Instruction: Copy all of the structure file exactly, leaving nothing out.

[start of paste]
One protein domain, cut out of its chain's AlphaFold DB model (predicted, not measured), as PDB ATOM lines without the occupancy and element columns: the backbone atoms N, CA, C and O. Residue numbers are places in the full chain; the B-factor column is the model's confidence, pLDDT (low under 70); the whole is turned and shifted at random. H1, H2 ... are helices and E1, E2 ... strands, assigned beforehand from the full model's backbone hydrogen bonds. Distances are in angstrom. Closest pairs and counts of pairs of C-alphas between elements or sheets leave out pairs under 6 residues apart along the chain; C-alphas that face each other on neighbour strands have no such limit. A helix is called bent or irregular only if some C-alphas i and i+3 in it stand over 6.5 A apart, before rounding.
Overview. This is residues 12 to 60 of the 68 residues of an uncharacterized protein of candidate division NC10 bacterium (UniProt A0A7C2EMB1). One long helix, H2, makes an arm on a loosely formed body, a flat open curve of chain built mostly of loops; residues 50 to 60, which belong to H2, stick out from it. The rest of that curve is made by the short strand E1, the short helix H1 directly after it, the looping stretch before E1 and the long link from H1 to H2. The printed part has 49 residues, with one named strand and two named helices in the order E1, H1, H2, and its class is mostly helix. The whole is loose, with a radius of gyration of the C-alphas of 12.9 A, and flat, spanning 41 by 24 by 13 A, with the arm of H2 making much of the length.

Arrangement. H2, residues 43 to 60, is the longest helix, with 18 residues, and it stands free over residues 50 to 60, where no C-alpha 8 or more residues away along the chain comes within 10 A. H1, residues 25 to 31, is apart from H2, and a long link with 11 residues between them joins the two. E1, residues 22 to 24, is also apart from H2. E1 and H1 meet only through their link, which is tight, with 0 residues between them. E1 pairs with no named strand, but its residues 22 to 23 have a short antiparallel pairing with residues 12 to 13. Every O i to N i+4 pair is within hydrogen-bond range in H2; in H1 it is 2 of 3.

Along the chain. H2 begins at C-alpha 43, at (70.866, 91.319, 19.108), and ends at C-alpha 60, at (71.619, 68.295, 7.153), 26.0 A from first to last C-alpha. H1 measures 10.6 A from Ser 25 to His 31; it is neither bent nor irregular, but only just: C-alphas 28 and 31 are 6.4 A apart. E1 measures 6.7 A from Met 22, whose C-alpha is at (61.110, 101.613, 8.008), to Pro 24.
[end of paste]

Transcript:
One protein domain, cut out of its chain's AlphaFold DB model (predicted, not measured), as PDB ATOM lines without the occupancy and element columns: the backbone atoms N, CA, C and O. Residue numbers are places in the full chain; the B-factor column is the model's confidence, pLDDT (low under 70); the whole is turned and shifted at random. H1, H2 ... are helices and E1, E2 ... strands, assigned beforehand from the full model's backbone hydrogen bonds. Distances are in angstrom. Closest pairs and counts of pairs of C-alphas between elements or sheets leave out pairs under 6 residues apart along the chain; C-alphas that face each other on neighbour strands have no such limit. A helix is called bent or irregular only if some C-alphas i and i+3 in it stand over 6.5 A apart, before rounding.
Overview. This is residues 12 to 60 of the 68 residues of an uncharacterized protein of candidate division NC10 bacterium (UniProt A0A7C2EMB1). One long helix, H2, makes an arm on a loosely formed body, a flat open curve of chain built mostly of loops; residues 50 to 60, which belong to H2, stick out from it. The rest of that curve is made by the short strand E1, the short helix H1 directly after it, the looping stretch before E1 and the long link from H1 to H2. The printed part has 49 residues, with one named strand and two named helices in the order E1, H1, H2, and its class is mostly helix. The whole is loose, with a radius of gyration of the C-alphas of 12.9 A, and flat, spanning 41 by 24 by 13 A, with the arm of H2 making much of the length.

Arrangement. H2, residues 43 to 60, is the longest helix, with 18 residues, and it stands free over residues 50 to 60, where no C-alpha 8 or more residues away along the chain comes within 10 A. H1, residues 25 to 31, is apart from H2, and a long link with 11 residues between them joins the two. E1, residues 22 to 24, is also apart from H2. E1 and H1 meet only through their link, which is tight, with 0 residues between them. E1 pairs with no named strand, but its residues 22 to 23 have a short antiparallel pairing with residues 12 to 13. Every O i to N i+4 pair is within hydrogen-bond range in H2; in H1 it is 2 of 3.

Along the chain. H2 begins at C-alpha 43, at (70.866, 91.319, 19.108), and ends at C-alpha 60, at (71.619, 68.295, 7.153), 26.0 A from first to last C-alpha. H1 measures 10.6 A from Ser 25 to His 31; it is neither bent nor irregular, but only just: C-alphas 28 and 31 are 6.4 A apart. E1 measures 6.7 A from Met 22, whose C-alpha is at (61.110, 101.613, 8.008), to Pro 24.